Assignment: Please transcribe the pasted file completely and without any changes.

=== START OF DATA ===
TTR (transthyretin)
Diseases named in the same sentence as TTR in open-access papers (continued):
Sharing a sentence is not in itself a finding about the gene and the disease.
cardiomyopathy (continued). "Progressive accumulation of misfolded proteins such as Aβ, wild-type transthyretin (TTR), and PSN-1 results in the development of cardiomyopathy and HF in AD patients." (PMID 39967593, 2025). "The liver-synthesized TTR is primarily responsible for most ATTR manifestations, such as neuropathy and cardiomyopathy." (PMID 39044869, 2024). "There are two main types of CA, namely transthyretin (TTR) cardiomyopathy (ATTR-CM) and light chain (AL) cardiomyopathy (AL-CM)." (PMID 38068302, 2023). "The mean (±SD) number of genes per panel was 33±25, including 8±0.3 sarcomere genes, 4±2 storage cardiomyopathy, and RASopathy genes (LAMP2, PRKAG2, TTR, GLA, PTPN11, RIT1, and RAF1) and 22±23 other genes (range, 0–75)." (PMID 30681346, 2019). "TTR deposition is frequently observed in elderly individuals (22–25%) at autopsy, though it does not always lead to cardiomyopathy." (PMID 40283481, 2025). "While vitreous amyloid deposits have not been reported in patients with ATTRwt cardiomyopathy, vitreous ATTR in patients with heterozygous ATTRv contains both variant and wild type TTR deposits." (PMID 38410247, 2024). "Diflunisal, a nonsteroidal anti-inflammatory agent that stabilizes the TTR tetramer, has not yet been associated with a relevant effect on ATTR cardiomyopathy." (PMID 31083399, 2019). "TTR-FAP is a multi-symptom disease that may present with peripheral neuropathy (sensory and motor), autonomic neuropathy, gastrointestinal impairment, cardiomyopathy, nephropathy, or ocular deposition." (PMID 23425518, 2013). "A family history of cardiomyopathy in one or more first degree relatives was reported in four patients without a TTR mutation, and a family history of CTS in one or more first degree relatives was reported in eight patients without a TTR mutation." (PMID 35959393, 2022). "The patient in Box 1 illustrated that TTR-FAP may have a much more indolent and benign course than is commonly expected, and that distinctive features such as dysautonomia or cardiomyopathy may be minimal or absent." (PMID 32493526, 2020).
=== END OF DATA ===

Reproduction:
TTR (transthyretin)
Diseases named in the same sentence as TTR in open-access papers (continued):
Sharing a sentence is not in itself a finding about the gene and the disease.
cardiomyopathy (continued). "Progressive accumulation of misfolded proteins such as Aβ, wild-type transthyretin (TTR), and PSN-1 results in the development of cardiomyopathy and HF in AD patients." (PMID 39967593, 2025). "The liver-synthesized TTR is primarily responsible for most ATTR manifestations, such as neuropathy and cardiomyopathy." (PMID 39044869, 2024). "There are two main types of CA, namely transthyretin (TTR) cardiomyopathy (ATTR-CM) and light chain (AL) cardiomyopathy (AL-CM)." (PMID 38068302, 2023). "The mean (±SD) number of genes per panel was 33±25, including 8±0.3 sarcomere genes, 4±2 storage cardiomyopathy, and RASopathy genes (LAMP2, PRKAG2, TTR, GLA, PTPN11, RIT1, and RAF1) and 22±23 other genes (range, 0–75)." (PMID 30681346, 2019). "TTR deposition is frequently observed in elderly individuals (22–25%) at autopsy, though it does not always lead to cardiomyopathy." (PMID 40283481, 2025). "While vitreous amyloid deposits have not been reported in patients with ATTRwt cardiomyopathy, vitreous ATTR in patients with heterozygous ATTRv contains both variant and wild type TTR deposits." (PMID 38410247, 2024). "Diflunisal, a nonsteroidal anti-inflammatory agent that stabilizes the TTR tetramer, has not yet been associated with a relevant effect on ATTR cardiomyopathy." (PMID 31083399, 2019). "TTR-FAP is a multi-symptom disease that may present with peripheral neuropathy (sensory and motor), autonomic neuropathy, gastrointestinal impairment, cardiomyopathy, nephropathy, or ocular deposition." (PMID 23425518, 2013). "A family history of cardiomyopathy in one or more first degree relatives was reported in four patients without a TTR mutation, and a family history of CTS in one or more first degree relatives was reported in eight patients without a TTR mutation." (PMID 35959393, 2022). "The patient in Box 1 illustrated that TTR-FAP may have a much more indolent and benign course than is commonly expected, and that distinctive features such as dysautonomia or cardiomyopathy may be minimal or absent." (PMID 32493526, 2020).